San Diego Police Department adopts new rules for interactions with transgender and nonbinary citizens
SAN DIEGO (KUSI) – Citing a commitment to better meeting the diverse needs of the communities it serves, the San Diego Police Department Tuesday released a new set of policies guiding officer interactions with transgender and gender-nonbinary people.
“Historically, many members of our LGBTQ community — particularly those who identify as transgender or nonbinary — have not been recognized or respected for who they are,” Mayor Todd Gloria said in a statement. “That changes with this procedure. This is a much-needed and welcome change that is symbolic of the respect we should have for one another and how we create a San Diego that is truly for all of us.”
The rules are designed to create a mutual understanding among community members and police on the procedures that will be followed, to prevent conflict and to ensure appropriate interactions with transgender and gender-nonbinary citizens, according to city officials.
“The San Diego Police Department continually looks at how we can enhance or add new policies and procedures to better our police practices and interactions with all community members,” SDPD Chief David Nisleit said. “These new guidelines were developed in coordination with our LGBTQ community and set clear expectations for interactions between SDPD officers and transgender and gender-nonbinary community members.”
Key components of San Diego Police Department Procedure 6.34 require that SDPD personnel:
— use visual and verbal cues to become aware of a person’s gender identification, accept it and refer to them by their preferred pronouns;
— properly document a person’s gender identity in police reports and share that information on a need-to-know basis with other department members to ensure continuity of treatment in subsequent interactions;
— give people who identifies as transgender or nonbinary the choice of the gender of the officer who will perform a search on them and ensure that searches of transgender or gender-nonbinary persons are not more invasive than searches of cisgender people;
— follow all department procedures for transporting people who identify as female, including transgender women and the nonbinary, including recording the transport on uniform-worn cameras and notifying a dispatcher of the beginning and ending mileage of the police vehicle used;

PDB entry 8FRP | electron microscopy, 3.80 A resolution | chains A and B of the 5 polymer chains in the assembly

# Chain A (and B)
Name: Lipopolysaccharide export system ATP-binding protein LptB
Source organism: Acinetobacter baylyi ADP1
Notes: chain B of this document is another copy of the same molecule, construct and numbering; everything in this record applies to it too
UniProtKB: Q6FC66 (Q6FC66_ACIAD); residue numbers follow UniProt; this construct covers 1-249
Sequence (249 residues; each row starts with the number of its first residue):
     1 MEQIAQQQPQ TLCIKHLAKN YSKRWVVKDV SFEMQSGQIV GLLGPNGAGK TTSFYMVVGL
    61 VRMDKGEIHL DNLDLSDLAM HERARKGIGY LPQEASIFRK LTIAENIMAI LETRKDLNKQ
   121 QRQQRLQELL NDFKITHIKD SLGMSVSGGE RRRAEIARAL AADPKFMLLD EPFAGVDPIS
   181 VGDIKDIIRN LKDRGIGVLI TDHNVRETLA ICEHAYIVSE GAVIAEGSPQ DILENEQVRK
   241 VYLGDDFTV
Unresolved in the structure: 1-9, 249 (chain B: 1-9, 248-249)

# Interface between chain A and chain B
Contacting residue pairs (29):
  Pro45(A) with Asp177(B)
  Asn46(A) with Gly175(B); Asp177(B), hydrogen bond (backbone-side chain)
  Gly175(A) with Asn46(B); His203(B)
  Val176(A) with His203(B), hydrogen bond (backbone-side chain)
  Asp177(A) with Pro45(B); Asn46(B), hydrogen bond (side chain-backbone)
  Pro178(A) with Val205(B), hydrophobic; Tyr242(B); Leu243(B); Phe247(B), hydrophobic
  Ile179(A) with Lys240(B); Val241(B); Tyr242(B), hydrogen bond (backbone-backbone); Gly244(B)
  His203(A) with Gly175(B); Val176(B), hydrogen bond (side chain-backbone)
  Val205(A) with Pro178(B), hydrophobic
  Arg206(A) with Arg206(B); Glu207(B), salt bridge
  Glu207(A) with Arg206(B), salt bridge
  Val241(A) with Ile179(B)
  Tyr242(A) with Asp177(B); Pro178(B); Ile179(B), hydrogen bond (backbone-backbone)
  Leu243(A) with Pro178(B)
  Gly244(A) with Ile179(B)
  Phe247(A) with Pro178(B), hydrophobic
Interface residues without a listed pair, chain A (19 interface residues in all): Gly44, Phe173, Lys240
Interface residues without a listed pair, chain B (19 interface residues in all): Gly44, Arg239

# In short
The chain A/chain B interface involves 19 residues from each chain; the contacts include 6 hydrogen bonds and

— book transgender and nonbinary people into a jail facility that aligns with their preferred identity; and
— make every reasonable attempt to recover medications for the arrestee and take them to the jail facility with their personal property, as missing medications used as part of a person’s transition can be life- threatening.
In 2014, the Police Department issued a training bulletin for officers to follow for interactions with transgender community members. Procedure 6.34 brings that order up to date and expands it to include nonbinary individuals.
The new policy “lets our community know the San Diego Police Department understands the needs of our community and the appropriate treatment of all individuals based on their preferred gender identity,” LGBTQ Liaison Officer Christine Garcia said. “As a member of the transgender and LGBTQ community, I strive to work with the community to ensure our police officers can respect and serve our transgender, gender-nonbinary and LGBTQ community.”
The new policies follow the recent launch of the SDPD Safe Place Program, which helps San Diegans report suspicious activity and identify businesses that can serve as havens for victims of hate crimes. The program was developed with an initial emphasis on LGBTQ-safe businesses and is in the process of being expanded to businesses serving Asian American and Pacific Islander community members.
“There has been outstanding progress and great change when it comes to the San Diego Police Department and our LGBTQ community,” said Julia Legaspi, an LGBTQ community leader and the first transgender woman to be appointed to a San Diego city commission. “That there are now even transgender police officers working to protect our communities speaks volumes about this change.”